While the nation continues to adjust to working from home, a new poll has revealed the impact on our physical and mental wellbeing.
Research by the Royal Society for Public Health (RSPH) has found that there are key health and wellbeing disparities between different groups of people who made the move to home working as a result of Covid-19.
It was found that overall, more people felt working from home was better for their health and wellbeing (45 per cent), compared to around one third (29 per cent) who thought working from home was worse for their health and wellbeing. However, people who switched to working from home as a result of Covid-19 had experienced health and wellbeing impacts, with the most common being feeling less connected to colleagues (67 per cent), taking less exercise (46 per cent), developing musculoskeletal problems (39 per cent) and disturbed sleep (37 p er cent)
It was found that one in four (26 per cent) are working from home from either a sofa or a bedroom and nearly half (48 per cent) of those who work from a sofa or bedroom said they had developed musculoskeletal problems and nearly two thirds (59 per cent) said they felt more isolated from their colleagues
Home working is having an impact on people’s mental health, with 56 per cent saying they found it harder to switch off. However only a third of respondents had been offered support with their mental health (34 per cent) from their employer.
To tackle the health and wellbeing issues people are experiencing as a result of working from home, RSPH is calling for employers to ensure that all employees have access to mental health support to help them to cope with increased isolation and anxiety and have access to equipment and a remote assessment to support them with their physical health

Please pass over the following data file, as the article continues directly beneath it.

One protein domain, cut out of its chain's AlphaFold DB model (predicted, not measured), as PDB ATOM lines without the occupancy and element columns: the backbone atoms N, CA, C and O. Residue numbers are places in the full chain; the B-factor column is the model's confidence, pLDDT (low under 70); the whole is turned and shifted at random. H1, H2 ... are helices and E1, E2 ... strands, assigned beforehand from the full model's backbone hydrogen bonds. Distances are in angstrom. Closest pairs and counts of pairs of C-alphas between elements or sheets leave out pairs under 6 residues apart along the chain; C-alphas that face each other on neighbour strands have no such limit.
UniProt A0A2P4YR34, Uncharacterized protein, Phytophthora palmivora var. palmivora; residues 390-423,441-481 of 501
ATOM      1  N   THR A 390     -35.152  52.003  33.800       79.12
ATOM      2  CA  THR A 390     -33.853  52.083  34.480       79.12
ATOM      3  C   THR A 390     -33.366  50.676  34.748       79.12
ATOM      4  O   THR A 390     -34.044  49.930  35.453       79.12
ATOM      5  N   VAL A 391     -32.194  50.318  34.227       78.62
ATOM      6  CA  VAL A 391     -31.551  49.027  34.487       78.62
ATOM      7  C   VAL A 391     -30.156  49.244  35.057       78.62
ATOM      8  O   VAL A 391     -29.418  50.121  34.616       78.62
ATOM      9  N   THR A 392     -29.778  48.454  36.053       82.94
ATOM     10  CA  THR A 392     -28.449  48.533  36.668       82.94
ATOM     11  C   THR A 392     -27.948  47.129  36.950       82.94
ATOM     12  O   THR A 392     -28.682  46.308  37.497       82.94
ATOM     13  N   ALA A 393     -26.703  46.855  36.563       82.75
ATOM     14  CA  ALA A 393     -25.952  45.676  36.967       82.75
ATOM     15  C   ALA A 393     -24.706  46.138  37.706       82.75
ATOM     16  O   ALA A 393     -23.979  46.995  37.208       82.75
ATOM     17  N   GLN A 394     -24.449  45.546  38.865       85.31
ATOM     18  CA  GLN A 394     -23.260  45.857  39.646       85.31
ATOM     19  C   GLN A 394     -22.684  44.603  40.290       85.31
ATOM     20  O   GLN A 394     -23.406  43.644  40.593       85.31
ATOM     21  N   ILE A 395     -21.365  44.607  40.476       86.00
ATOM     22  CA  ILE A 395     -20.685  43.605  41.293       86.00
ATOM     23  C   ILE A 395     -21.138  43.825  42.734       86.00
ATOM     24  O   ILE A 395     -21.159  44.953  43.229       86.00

Christina Marriott, Chief Executive of RSPH, explained “Our findings reveal that although working from home can be beneficial for people’s health and wellbeing, there are stark differences in how different groups have been affected. For people who have multiple housemates or are working from their bedroom or a sofa, the impact on their mental and physical health is extremely concerning and something we believe that employers need to address.”
Lisa Artis, Deputy CEO of The Sleep Charity, added: “It comes as no surprise to hear that home working has affected some people’s sleep. It can often be a struggle to keep boundaries in place and stick to a regular routine, which has a knock-on effect on sleep.
“It’s important that when people are working from home that, where possible, they do try to avoid working from the sofa or bedroom. This is because these two areas are often used for relaxing and it’s being mindful that you don’t associate these areas with feeling of being stressed. Plus, while they may seem appealing, they are usually not good for your posture or productivity.
“Ideally workplaces need to make provisions for people to work from home and encourage employees to not work out of hours so that they have the opportunity to wind down before bedtime. We have a host of resources on our website for workplaces to access but also if anyone is struggling with their sleep.”